A small estate affidavit is one way to expedite the distribution of assets of a deceased person who didn’t leave a will, trust or or other estate planning document. Our firm has extensive experience in helping individuals and families develop estate planning—so there is no confusion or uncertainty about how to distribute a deceased person’s assets at the time of death. However, sometimes there is no will or other estate planning document, and in that case, California intestate law takes over.
Without Estate Planning, California Probate Court Can Be Lengthy and Costly
Most of the time, in the absence of a will or trust, the estate would be divided between the decedent’s spouse or other surviving family members. California probate court would take over administration of the estate, which can be a lengthy and costly process. The court would then appoint an executor to manage and distribute the decedent’s assets, supervising the entire process and settling any disputes between family members.
The probate court is also used as a venue for family members to dispute a will when there are claims of fraud or undue influence, etc. When an estate is tied up in probate court, the process can last anywhere from several months to several years! Further complications arise depending on the size of the estate, debts owed, and other confounding issues which muddle the process.
As the estate becomes increasingly mired in legal complexities and disputes, legal advice is usually required and attorney fees can quickly consume much of the value of the estate, leaving little left for potential beneficiaries.
What is a Small Estate Affidavit Used For?
Fortunately, California law allows for different options to help avoid smaller estates being tied up in probate court. A small estate affidavit is used for lower value estates when someone passes away without a will. The affidavit process for small estates is covered under California Probate Code §13100; it iis essentially a shortcut to the probate process.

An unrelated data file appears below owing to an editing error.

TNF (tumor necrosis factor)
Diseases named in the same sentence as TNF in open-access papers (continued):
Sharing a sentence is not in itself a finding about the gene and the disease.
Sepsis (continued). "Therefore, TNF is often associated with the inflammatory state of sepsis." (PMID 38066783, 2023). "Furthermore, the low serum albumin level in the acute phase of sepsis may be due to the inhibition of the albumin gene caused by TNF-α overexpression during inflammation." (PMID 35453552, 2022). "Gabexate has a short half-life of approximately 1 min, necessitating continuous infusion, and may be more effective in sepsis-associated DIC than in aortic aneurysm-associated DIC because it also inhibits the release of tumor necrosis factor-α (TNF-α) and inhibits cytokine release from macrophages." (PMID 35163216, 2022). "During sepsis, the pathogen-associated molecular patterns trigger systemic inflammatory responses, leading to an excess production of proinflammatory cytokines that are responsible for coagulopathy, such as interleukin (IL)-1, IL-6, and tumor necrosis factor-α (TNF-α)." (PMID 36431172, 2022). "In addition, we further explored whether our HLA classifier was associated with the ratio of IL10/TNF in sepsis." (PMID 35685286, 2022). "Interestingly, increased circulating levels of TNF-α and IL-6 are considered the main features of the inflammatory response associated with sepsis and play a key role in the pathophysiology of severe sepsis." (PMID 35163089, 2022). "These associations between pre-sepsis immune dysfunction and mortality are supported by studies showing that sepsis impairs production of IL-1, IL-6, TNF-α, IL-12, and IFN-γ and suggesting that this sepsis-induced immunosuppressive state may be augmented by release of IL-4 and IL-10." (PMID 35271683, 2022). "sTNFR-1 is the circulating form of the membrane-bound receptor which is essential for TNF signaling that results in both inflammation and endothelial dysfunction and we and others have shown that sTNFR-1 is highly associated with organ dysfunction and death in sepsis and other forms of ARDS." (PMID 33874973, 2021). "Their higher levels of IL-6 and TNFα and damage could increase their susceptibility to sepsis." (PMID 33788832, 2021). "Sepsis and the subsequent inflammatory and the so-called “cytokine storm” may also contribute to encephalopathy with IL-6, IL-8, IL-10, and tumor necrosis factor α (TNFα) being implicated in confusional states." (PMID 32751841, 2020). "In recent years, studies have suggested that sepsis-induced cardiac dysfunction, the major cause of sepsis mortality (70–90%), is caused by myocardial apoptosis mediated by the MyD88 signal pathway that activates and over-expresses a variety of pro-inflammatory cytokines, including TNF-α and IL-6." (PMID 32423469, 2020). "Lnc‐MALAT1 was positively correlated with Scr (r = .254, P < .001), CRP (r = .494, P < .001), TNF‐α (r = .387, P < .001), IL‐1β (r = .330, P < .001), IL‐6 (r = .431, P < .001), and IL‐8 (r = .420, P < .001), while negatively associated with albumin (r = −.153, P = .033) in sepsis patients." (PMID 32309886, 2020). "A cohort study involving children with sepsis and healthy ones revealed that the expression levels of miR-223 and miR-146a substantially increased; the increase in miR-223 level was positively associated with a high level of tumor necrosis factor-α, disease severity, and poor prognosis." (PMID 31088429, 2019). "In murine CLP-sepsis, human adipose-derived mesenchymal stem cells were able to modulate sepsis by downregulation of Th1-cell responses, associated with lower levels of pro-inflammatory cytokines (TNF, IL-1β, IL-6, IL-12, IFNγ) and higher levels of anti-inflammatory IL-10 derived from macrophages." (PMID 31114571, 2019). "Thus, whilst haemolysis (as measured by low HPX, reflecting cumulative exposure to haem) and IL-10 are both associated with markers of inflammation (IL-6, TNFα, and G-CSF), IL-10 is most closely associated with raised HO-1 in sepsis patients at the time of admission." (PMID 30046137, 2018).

Along with the decedent’s death certificate, the affidavit can be filed in order to release assets and property to the legal beneficiaries of the estate.
What Qualifies as a Small Estate Under California Law?
Every three years, the value of what is considered a “small estate” under California law increases. It was most recently updated in 2022 and increased from $166,250 to $184,500. Any estate with a value of this amount or less can qualify under the law and skip the probate process. Skipping probate is highly beneficial as it preserves the value of the estate without it being whittled away by court and attorney fees.
Even if an estate doesn’t appear to be equal or less than $184,500 at first, there are often ways to legally diminish the value of the estate so that it will still qualify. For example, if there are shared assets that are already designated to a certain beneficiary, such as an annuity or pension plan, those assets will not be included in the value of the probate portion of the estate. Retirement accounts, life insurance policies and shared bank accounts are other examples of assets that may not be included under probate.
Personal items, cars, boats, mobile homes and assets held outside of California are also not included in the estate’s values. Our expert will and trust attorneys can help you determine which assets would be excluded or need to be included in probate under California law as well as file any necessary paperwork.
Instructions for Filing a Small Estate Affidavit
Once you’ve determined that the legal value of an estate is less than $184,500, you can begin the small estate affidavit process:
- First, 40 days must have passed since the decedent’s death and there can not be any probate case opened with the courts.
- If there is an official probate process in place, the estate’s executor/personal representative will need to give permission for a claim through a small estate affidavit.
- Here are the necessary documents for filing:
- Have an attorney create a document with all the necessary code. Sometimes financial institutions may create a small estate affidavit document.
- A certified copy of the death certificate.
- Proof of your identity
- Proof of ownership of the decedent’s property
- A description of what property is being claimed, including the monetary value.
- For real estate property, Form DE-160 must be filled out and signed by a probate referee.
- You must sign the document and have any other beneficiaries sign it as well (you must also sign any affidavit claim that they submit.)
- Generally, the form should be notarized.
Our Expert Will and Trust Attorneys Can Help You
Our attorneys have decades of experience in helping families with will, trust and inheritance legal issues. A small estate affidavit can be beneficial for many families, even when an estate appears much larger than the maximum. Due to the fact that a large value of property may not even qualify for probate, much of an estate’s value may be exempt. However, mistakes can be costly and time consuming, so professional advice is essential for navigating California estate laws and ensuring your family receives the maximum legal amount of a decedent’s assets.